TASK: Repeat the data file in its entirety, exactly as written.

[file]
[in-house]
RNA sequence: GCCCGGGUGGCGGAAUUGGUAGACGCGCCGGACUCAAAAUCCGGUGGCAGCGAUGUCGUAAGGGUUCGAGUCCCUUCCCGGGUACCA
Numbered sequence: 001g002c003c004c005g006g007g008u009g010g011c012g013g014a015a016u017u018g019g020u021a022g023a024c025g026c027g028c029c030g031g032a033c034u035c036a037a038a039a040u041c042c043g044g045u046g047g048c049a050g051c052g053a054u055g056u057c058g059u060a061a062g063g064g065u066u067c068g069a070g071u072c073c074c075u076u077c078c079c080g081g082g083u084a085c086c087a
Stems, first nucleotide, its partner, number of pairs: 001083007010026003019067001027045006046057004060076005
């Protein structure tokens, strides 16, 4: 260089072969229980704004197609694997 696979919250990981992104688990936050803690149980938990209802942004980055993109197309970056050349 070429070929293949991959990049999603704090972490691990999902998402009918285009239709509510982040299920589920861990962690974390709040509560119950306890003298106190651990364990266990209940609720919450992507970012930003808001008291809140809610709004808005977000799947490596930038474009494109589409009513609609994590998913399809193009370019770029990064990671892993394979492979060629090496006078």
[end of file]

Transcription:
[in-house]
RNA sequence: GCCCGGGUGGCGGAAUUGGUAGACGCGCCGGACUCAAAAUCCGGUGGCAGCGAUGUCGUAAGGGUUCGAGUCCCUUCCCGGGUACCA
Numbered sequence: 001g002c003c004c005g006g007g008u009g010g011c012g013g014a015a016u017u018g019g020u021a022g023a024c025g026c027g028c029c030g031g032a033c034u035c036a037a038a039a040u041c042c043g044g045u046g047g048c049a050g051c052g053a054u055g056u057c058g059u060a061a062g063g064g065u066u067c068g069a070g071u072c073c074c075u076u077c078c079c080g081g082g083u084a085c086c087a
Stems, first nucleotide, its partner, number of pairs: 001083007010026003019067001027045006046057004060076005
């Protein structure tokens, strides 16, 4: 260089072969229980704004197609694997 696979919250990981992104688990936050803690149980938990209802942004980055993109197309970056050349 070429070929293949991959990049999603704090972490691990999902998402009918285009239709509510982040299920589920861990962690974390709040509560119950306890003298106190651990364990266990209940609720919450992507970012930003808001008291809140809610709004808005977000799947490596930038474009494109589409009513609609994590998913399809193009370019770029990064990671892993394979492979060629090496006078």